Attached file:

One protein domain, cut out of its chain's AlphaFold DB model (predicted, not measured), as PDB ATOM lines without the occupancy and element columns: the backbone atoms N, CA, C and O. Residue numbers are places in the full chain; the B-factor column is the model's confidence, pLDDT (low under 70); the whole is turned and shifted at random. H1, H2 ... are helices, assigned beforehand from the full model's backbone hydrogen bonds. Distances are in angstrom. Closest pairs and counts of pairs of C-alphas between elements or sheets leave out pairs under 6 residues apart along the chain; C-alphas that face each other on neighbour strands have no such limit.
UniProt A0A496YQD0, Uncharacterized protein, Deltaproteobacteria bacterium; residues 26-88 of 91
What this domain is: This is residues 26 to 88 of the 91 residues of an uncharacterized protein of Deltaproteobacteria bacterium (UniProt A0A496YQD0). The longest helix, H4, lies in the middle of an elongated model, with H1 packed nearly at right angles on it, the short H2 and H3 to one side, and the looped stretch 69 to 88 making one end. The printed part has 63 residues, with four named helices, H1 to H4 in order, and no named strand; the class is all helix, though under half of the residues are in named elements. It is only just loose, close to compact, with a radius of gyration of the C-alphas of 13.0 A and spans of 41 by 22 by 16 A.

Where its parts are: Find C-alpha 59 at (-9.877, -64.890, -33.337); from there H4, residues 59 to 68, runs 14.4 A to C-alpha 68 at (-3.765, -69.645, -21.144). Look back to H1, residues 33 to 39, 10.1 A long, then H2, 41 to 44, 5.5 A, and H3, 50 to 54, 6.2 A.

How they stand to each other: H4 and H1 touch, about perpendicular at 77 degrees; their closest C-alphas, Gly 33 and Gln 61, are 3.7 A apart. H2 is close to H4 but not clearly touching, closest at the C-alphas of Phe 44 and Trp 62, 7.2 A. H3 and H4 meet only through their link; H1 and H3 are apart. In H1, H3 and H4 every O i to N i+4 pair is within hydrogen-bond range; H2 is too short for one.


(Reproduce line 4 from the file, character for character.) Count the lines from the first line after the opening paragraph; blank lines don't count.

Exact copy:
How they stand to each other: H4 and H1 touch, about perpendicular at 77 degrees; their closest C-alphas, Gly 33 and Gln 61, are 3.7 A apart. H2 is close to H4 but not clearly touching, closest at the C-alphas of Phe 44 and Trp 62, 7.2 A. H3 and H4 meet only through their link; H1 and H3 are apart. In H1, H3 and H4 every O i to N i+4 pair is within hydrogen-bond range; H2 is too short for one.